Mondelez International, Inc. (MDLZ): Are Hedge Funds Bullish on This Consumer Staples Stock Right Now?

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We recently compiled a list of the 10 Best Consumer Staples Stocks To Buy Now. In this article, we are going to take a look at where Mondelez International, Inc. (NASDAQ:MDLZ) stands against the other consumer staples stocks.

Consumer staples stocks are for the risk averse investor and for those who like to hedge their investment portfolios. Also known as consumer defensive stocks, these are often sizeable firms that operate in industries that see stable demand during economic downturns. Some such sectors include essential retailers and pharmaceuticals, since while an economic slowdown decimates demand for pricey products such as GPUs, food and daily essentials survive simply because consumers can’t live without them.

At the same time, not only do consumer staples stocks allow investors to ride out the storm in a dark economy, but they also provide them the chance to either grow their portfolio or earn a stable income in the form of dividends. Insider Monkey looked at consumer staples stocks that pay dividends as part of our coverage of 13 Best Consumer Staples Dividend Stocks To Buy Now. In this list, the stock with the highest dividend yield had a yield of a stunning 9.69% which came on the back of a stunning 54 years of consistent dividend growth.

Like their counterparts in the consumer cyclical stock category, consumer staples stocks are also dependent for the most part on the economy. These are sizeable and stable firms that pay impressive dividends as we’ve highlighted above. However, like all other stocks, consumer staples are also dependent on the business cycle. The business or the economic cycle is divided into four phases. These are the early phase, the mid phase, the late phase, and the recessionary phase. For staples, the late and recessionary phases are the best when it comes to returns. Even though the market has produced 20% in average returns per year in the early phase since 1962, consumer staples have consistently produced the strongest returns in the recessionary phase and remain in the green during the late phase.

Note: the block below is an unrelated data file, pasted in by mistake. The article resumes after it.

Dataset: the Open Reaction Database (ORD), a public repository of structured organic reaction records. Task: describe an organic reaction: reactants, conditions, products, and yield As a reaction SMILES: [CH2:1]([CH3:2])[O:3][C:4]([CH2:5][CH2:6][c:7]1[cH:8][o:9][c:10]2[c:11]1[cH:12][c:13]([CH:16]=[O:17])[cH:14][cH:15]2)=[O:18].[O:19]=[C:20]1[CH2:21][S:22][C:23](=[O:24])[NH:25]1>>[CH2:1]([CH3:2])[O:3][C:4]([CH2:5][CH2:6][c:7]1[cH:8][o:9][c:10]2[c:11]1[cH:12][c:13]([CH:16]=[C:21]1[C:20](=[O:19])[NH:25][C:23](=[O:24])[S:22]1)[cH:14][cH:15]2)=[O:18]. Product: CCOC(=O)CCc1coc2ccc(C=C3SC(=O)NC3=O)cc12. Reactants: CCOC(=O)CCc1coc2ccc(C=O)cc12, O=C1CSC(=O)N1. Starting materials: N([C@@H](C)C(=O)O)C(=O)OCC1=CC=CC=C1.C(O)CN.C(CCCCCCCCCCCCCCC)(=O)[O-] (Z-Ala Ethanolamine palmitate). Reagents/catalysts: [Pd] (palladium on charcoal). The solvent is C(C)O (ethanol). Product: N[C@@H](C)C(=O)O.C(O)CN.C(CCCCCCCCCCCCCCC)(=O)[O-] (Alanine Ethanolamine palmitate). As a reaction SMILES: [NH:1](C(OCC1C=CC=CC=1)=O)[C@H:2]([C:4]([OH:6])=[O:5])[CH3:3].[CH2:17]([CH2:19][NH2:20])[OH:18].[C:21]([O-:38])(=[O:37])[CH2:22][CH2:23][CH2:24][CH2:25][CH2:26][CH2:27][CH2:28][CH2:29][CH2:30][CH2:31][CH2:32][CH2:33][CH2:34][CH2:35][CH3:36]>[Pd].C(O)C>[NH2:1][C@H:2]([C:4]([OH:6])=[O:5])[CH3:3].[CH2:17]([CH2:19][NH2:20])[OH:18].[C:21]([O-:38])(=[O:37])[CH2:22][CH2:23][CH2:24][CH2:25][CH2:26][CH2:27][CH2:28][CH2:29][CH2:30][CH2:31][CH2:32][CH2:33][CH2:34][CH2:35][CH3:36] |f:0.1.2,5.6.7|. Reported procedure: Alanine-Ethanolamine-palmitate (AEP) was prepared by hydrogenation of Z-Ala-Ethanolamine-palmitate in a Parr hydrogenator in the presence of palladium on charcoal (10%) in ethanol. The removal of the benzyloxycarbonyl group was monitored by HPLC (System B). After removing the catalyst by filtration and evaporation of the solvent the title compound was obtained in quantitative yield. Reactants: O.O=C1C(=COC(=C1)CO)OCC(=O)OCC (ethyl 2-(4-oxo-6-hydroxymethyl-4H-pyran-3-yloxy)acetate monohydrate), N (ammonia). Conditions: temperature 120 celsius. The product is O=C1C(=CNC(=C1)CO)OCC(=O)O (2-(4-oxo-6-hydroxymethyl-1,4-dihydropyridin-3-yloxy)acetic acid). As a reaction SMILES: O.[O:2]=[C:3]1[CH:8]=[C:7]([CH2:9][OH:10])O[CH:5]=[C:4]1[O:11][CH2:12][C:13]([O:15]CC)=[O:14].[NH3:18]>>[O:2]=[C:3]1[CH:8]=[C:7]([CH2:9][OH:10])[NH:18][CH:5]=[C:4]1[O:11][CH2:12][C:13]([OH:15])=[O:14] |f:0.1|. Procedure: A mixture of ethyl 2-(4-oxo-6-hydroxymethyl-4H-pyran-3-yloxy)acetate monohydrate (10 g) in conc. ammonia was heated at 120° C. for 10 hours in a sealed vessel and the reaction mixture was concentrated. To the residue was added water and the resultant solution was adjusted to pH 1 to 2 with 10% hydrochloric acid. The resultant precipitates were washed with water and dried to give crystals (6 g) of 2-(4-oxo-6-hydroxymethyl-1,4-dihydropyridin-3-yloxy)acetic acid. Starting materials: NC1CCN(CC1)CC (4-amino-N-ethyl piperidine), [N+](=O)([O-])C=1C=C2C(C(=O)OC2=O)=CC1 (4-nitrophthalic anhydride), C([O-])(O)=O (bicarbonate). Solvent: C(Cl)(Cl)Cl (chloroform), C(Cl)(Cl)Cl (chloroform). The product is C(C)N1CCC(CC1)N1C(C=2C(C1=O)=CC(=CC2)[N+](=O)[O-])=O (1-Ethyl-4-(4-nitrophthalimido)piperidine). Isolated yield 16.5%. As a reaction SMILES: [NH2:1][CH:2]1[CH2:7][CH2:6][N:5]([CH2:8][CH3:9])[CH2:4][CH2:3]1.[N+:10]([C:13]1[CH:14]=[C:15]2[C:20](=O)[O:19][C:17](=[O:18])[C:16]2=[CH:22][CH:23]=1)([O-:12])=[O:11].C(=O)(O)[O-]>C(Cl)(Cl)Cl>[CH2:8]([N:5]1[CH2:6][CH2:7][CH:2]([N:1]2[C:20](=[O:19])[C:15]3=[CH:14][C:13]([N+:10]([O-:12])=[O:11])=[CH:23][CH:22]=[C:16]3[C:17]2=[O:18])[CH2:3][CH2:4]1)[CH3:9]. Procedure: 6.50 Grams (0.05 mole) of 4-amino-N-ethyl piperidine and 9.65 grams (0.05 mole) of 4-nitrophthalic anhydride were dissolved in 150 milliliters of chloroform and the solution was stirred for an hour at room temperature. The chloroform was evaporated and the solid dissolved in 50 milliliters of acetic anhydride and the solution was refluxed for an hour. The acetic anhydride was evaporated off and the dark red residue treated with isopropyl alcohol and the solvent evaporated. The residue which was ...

Analyzing data for business cycles since 1962 shows that the average returns of consumer staples stocks during the recessionary and late phases sit at ~14% and 5%, respectively. Since averages are influenced by outliers, we can also subtract the market’s performance from staples stocks’ performance and take the midpoint of the results. Doing this reveals that while during the late stage, the returns become negligible (but not negative), in a recession, they actually gain a percentage point or so to sit at 15%! Not only does this indicate that staples broadly outperform the market in a recession, but a hit rate (the percentage of time periods in the business cycle periods in different cycles over time where the sector outperformed) of 100% indicates that the performance is consistent across all business cycles since 1962.